In one exemplary embodiment, the citrate anticoagulation solution for pure hemofiltration treatment can be an aqueous solution comprising about 38 mmol/L of citric acid and about 212 mmol/L of trisodium citrate. This citrate anticoagulation solution can be used during pure CVVH in combination with a matching substitution infusion fluid comprising about 118 mmol/L of sodium ions, about 2.3 mmol/L of calcium ions, about 2.6 mmol/L of potassium ions, about 0.8 mmol/L of phosphate ions, about 0.9 mmol/L of magnesium ions, about 6.5 mmol/L of glucose, less than about 5.5 mmol/L of acetic acid, and chloride ions to keep electrochemical balance. Moreover, it may be desirable to add about 0.0 mmol/L to about 5.5 mmol/L of acetate ions to prevent the formation of calcium phosphate sedimentation in the one part substitution infusion fluid. In other embodiments, for example, glucose and/or acetic acid and/or phosphate may be omitted, as well as concentrations of other ingredients can be adjusted up or down as necessary.
The mixture of blood with anticoagulation solution travels down the access line 1 of the extra-corporeal circuit. At the end of the access line 1 are one or more connectors 40, such as male and female ISO connectors, that couple the access line 1 to the artificial kidney 60. In the artificial kidney 60, the blood can be filtered through a semi-permeable membrane 5. Fluids contained in the blood and/or introduced from inlet dialysate port 18 are drained from the filtrate compartment 6 of the artificial kidney 60 via connecting tubing 7 to a collection reservoir 9. The tubing 7 is coupled to the artificial kidney 60 using one or more connectors 54, such as male and female Luer-Lock connectors. A pump 8 moves the filtrate into the collection reservoir 9 and generates an effluent flow rate.
As shown in
A retentate blood is transported back from a retentate compartment 4 of the artificial kidney 60 to the patient's blood stream via the return line 2 of the extracorporeal circuit, after passage through an air trap 3. The artificial kidney 60 is coupled to the return line 2 using one or more connectors 42, such as male and female ISO connectors. The air trap 3 serves to remove all air bubbles from the blood before it is returned into the patent's blood stream. Preferably, the blood is returned into the patient's blood stream at the same place as at which it was extracted, e.g., by way of a double-lumen venous catheter. In one embodiment, the access line 1 may be color coded red, the return line 2 may be color coded blue, and the filtrate connecting tubing 7 may be color coded yellow.
Before the hemofiltered blood is returned to the patient, a substitution infusion fluid can be infused to the return line 2 of the extra-corporeal circuit. In one embodiment, a one-part substitution fluid, stored in reservoir 11 of
In another embodiment, the one-part substitution infusion fluid may be an aqueous solution, preferably comprising about 117 mmol/L of sodium ions, about 2.5 mmol/L of potassium ions, about 0.83 mmol/L of phosphate ions, about 2.3 mmol/L of calcium ions, about 0.89 mmol/L of magnesium ions, about 6.4 mmol/L of glucose, and less than about 3.1 mmol/L of acetate ions, in the absence of bicarbonate ions, and supplemented with chloride ions to keep electrochemical balance.
As shown in
The first substitution infusion fluid described above could then be used in combination with a second aqueous infusion fluid comprising from about 10 mmol/L to about 35 mmol/L of calcium ion, from about 2.5 mmol/L to about 20 mmol/L of magnesium ion and, optionally, from about 30 mmol/L to about 100 mmol/L of any one or more of sulphate, gluconate, glubionate or chloride ion.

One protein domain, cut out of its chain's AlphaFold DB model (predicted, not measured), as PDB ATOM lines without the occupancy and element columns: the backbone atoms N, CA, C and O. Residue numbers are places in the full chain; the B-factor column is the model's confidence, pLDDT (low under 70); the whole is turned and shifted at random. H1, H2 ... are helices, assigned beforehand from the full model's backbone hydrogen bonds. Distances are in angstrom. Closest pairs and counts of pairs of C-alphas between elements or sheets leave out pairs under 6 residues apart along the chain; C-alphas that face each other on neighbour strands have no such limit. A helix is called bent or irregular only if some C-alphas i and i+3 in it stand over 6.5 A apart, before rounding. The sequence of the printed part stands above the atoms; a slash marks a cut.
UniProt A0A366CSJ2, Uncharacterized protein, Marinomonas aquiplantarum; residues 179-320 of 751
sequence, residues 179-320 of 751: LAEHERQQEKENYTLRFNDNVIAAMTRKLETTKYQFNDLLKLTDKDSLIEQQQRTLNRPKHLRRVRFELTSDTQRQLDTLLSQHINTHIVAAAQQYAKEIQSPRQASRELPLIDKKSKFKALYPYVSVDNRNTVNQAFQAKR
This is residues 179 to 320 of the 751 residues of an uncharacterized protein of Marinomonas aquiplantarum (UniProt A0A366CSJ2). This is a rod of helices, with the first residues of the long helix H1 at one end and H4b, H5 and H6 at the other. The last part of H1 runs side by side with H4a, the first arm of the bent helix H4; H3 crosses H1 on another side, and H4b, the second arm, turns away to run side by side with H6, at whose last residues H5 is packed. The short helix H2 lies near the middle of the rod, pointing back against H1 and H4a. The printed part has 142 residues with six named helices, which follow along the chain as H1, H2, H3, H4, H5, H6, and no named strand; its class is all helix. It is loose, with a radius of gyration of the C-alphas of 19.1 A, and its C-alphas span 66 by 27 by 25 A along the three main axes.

Both the one-part and the two-part substitution infusion fluids may be used with a matching citrate solution. The same citrate solution may be used regardless of whether a one part or two-part substitution infusion fluid is used. Thus by using the specific substitution infusion fluid together with a matching citrate anticoagulant solution in an extracorporeal blood treatment procedure, the concentrations of potassium, phosphate, calcium, magnesium, bicarbonate ions, and glucose remain substantially within acceptable ranges. In most cases, the concentrations of these ions and glucose remain more or less constant in the systemic blood of the patient undergoing, for example, hemofiltration. Consequently, the chances of the occurrence of the problems encountered in hemofiltration to date are significantly reduced, if not eliminated altogether. Particularly, the chances of the above-indicated complications including electrolyte or acid-base abnormalities and/or severe bleeding are significantly reduced.
The substitution infusion fluids, according to the invention, may be conveniently prepared by dissolving salts in water in such amounts that the desired concentrations are reached, as is well within the expertise of the normal person skilled in the art. During preparation, it is desired that a sterile environment is maintained. Accordingly, the substitution infusion fluids preferably are sterile, according to the European Pharmacopeia or United States (US) Pharmacopeia, thereby avoiding the risk of infections in a patient when the fluids are used during hemofiltration.
Typically, substitution infusion fluids are hypotonic. Exemplary values are between 200 and 270 mOsm/L. Nevertheless, it has been found that the fluid is well tolerated by patients when it is used in a hemofiltration procedure. It has been found that the hypotonicity is in fact beneficial by compensating for the hypertonicity induced at the arterial side of the extracorporeal circuit by the anticoagulant. The result is that the blood that is returned into the patient's blood stream has substantially normal (physiological) osmolarity.